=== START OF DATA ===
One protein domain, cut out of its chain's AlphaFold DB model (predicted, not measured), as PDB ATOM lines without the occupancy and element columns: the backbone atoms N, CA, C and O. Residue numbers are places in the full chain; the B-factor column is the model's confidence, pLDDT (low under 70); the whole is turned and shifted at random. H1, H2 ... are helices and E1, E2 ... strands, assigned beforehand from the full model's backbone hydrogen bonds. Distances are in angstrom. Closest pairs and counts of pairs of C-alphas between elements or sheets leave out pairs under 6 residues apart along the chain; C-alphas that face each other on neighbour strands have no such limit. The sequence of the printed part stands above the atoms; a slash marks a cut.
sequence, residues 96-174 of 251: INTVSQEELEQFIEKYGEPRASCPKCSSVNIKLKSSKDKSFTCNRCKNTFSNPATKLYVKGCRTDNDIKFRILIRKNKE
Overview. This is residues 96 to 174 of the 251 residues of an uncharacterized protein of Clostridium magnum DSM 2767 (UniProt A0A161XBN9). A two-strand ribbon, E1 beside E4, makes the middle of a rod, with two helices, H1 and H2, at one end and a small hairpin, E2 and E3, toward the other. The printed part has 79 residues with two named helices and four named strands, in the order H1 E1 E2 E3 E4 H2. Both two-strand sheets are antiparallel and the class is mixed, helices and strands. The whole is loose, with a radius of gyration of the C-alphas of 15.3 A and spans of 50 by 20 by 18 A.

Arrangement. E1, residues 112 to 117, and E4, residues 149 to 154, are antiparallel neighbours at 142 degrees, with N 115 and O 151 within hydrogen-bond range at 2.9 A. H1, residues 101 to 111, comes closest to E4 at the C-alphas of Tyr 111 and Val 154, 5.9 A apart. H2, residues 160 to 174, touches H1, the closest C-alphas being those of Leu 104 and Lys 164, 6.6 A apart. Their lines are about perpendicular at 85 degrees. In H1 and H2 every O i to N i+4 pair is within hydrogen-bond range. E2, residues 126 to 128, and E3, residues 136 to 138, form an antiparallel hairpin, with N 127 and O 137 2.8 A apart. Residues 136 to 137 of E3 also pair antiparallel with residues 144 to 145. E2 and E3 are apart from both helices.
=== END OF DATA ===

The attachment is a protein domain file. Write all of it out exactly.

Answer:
One protein domain, cut out of its chain's AlphaFold DB model (predicted, not measured), as PDB ATOM lines without the occupancy and element columns: the backbone atoms N, CA, C and O. Residue numbers are places in the full chain; the B-factor column is the model's confidence, pLDDT (low under 70); the whole is turned and shifted at random. H1, H2 ... are helices and E1, E2 ... strands, assigned beforehand from the full model's backbone hydrogen bonds. Distances are in angstrom. Closest pairs and counts of pairs of C-alphas between elements or sheets leave out pairs under 6 residues apart along the chain; C-alphas that face each other on neighbour strands have no such limit. The sequence of the printed part stands above the atoms; a slash marks a cut.
sequence, residues 96-174 of 251: INTVSQEELEQFIEKYGEPRASCPKCSSVNIKLKSSKDKSFTCNRCKNTFSNPATKLYVKGCRTDNDIKFRILIRKNKE
Overview. This is residues 96 to 174 of the 251 residues of an uncharacterized protein of Clostridium magnum DSM 2767 (UniProt A0A161XBN9). A two-strand ribbon, E1 beside E4, makes the middle of a rod, with two helices, H1 and H2, at one end and a small hairpin, E2 and E3, toward the other. The printed part has 79 residues with two named helices and four named strands, in the order H1 E1 E2 E3 E4 H2. Both two-strand sheets are antiparallel and the class is mixed, helices and strands. The whole is loose, with a radius of gyration of the C-alphas of 15.3 A and spans of 50 by 20 by 18 A.

Arrangement. E1, residues 112 to 117, and E4, residues 149 to 154, are antiparallel neighbours at 142 degrees, with N 115 and O 151 within hydrogen-bond range at 2.9 A. H1, residues 101 to 111, comes closest to E4 at the C-alphas of Tyr 111 and Val 154, 5.9 A apart. H2, residues 160 to 174, touches H1, the closest C-alphas being those of Leu 104 and Lys 164, 6.6 A apart. Their lines are about perpendicular at 85 degrees. In H1 and H2 every O i to N i+4 pair is within hydrogen-bond range. E2, residues 126 to 128, and E3, residues 136 to 138, form an antiparallel hairpin, with N 127 and O 137 2.8 A apart. Residues 136 to 137 of E3 also pair antiparallel with residues 144 to 145. E2 and E3 are apart from both helices.